The daily Nebraskan. ([Lincoln, Neb.) 1901-current, April 08, 1905, Image 1

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Uhc milv flebraeftan
Vol. IV, No. J 20
Price 5 Cents
Gymnastic Exhibition Given to a
Good Sized Audience.
Mm Who Took Tart Showed Kxcellent
A good-sized crowd, but one which In
view of the extensive advertising which
had been done and of the character of
the program was somewhat disappoint
ing, witnessed the Big Gym Exhibition
hrt night in the Armory. This was
the first exhibition to be given by the
classes in physical training since Dr.
Clapp became head of the department
three years ago, and the showing made
last night constitutes a glowing tribute
to the efficiency and energy with which
he has directed the work, in physical
The men in each event were all In
the same kind of a suit, a marked and
most favorable contrast with the non
descript costumes worn by the men
in gymnastic exhibitions of earlier
The program consisted of ten exhibi
tions and races. In accordance with
the customary promptness with which
frnrtions at the University with the
sole exception of basketball games
are begun, the first drill began sharp
ly "at eight o'clock, and all tiresome
delays between subsequent events were
almost entirely eliminated.
The fii-3t exhibition was a drill In
light gymnastics by over fifty members
or" the first year class under the lead
ership of Mr. Lane, the efficient in
structor in the department. Miss Jan
su accompanied the movements on th?
piano. Tho exercises weie simple, but
well adapted to building up work and
were gone through without a hitch.
Next was an exhibition of class ap
paratus work by forty of the first
year men. Different squads worked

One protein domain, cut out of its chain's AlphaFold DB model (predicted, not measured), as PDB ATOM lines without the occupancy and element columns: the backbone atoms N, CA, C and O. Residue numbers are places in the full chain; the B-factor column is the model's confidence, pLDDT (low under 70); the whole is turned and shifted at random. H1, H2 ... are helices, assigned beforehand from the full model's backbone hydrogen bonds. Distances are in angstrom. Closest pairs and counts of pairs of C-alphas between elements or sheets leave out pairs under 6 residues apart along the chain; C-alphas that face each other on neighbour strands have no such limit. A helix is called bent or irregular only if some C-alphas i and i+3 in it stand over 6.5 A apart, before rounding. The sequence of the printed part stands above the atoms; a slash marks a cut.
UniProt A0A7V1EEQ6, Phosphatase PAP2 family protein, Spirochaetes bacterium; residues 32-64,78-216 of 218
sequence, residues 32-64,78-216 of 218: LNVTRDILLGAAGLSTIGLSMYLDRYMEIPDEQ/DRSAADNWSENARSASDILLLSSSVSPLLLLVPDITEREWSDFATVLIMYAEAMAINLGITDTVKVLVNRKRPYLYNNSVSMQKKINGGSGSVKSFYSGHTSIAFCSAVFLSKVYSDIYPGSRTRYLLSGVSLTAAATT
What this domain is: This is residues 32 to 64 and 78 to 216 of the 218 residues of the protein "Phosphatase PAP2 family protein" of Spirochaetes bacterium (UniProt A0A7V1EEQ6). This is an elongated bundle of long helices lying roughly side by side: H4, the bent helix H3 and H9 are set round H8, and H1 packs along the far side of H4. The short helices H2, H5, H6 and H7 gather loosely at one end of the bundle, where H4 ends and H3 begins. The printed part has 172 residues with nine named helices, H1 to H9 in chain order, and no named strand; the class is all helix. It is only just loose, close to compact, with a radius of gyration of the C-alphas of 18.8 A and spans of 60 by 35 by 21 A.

upon the horizontal bar, parallel bars,
lung horse, and side horse. The ex
orcises were of a much more difficult
sort tlian those given to first year men
last year, showing tho advanced stand
ard of work now prevalent in the de
partment.. Some fancy tumbling was then done
by Lane, Johnson and McDonald. Their
work. was very fine and brought forth
round after round of applause.
A Hamburg Drill by twelve members
of the second year class, attired in
white ducks, then followed. The men
went through a ten minute drill with
out an order, simply following the
piano. This was one of the finest
events of the evening, and evidenced
the expenditure of much time and pa
tience in drilling the men.
Then men of the second year class
under Mr. Graves afforded some little
amusement by work upon the "ele
phant," which consists of parallel bars
covered .with mats. The only thing
lacking to make7 this work exactly like
a circus was the fact that by some slip
or other the clown had been left out.
The Blxth event was a double header.
The first part was rf-human wheelbar
row race between- 'representatives of
the three sections of the first year
class. By means of clever sliding for
home plate, Carr and Miller walked
off with first prize. The othor part
was an obstacle race, and this fur
nished more amusement for the au
dience than any event of the evening.
Each runner had to go twice around
the hall, making a long dive, then
climbing through a barrel, making a
high dive over a hurdle, climbing over
the "elephant" or circling through It,
another high dive and barrel, and then
to the starting point. The first year
elass wns represented by Harvey Mc
Donald, Marsh and Haggard, and
were defeated by the second year class
team, composed of Wilson, Heath,
Nelder and Campbell.
Johnson, Copeland, Pipal and Pos
plsal. the contestants in the recent
gymnastic contests for University
Gymnast, then gave an exhibition of
advanced work on parallel bars, the
long horse, and the flying rings. The
parallel bars and flying rings work
especially pleased the spectators, who
applauded each man generously as he
finished each stunt. These men will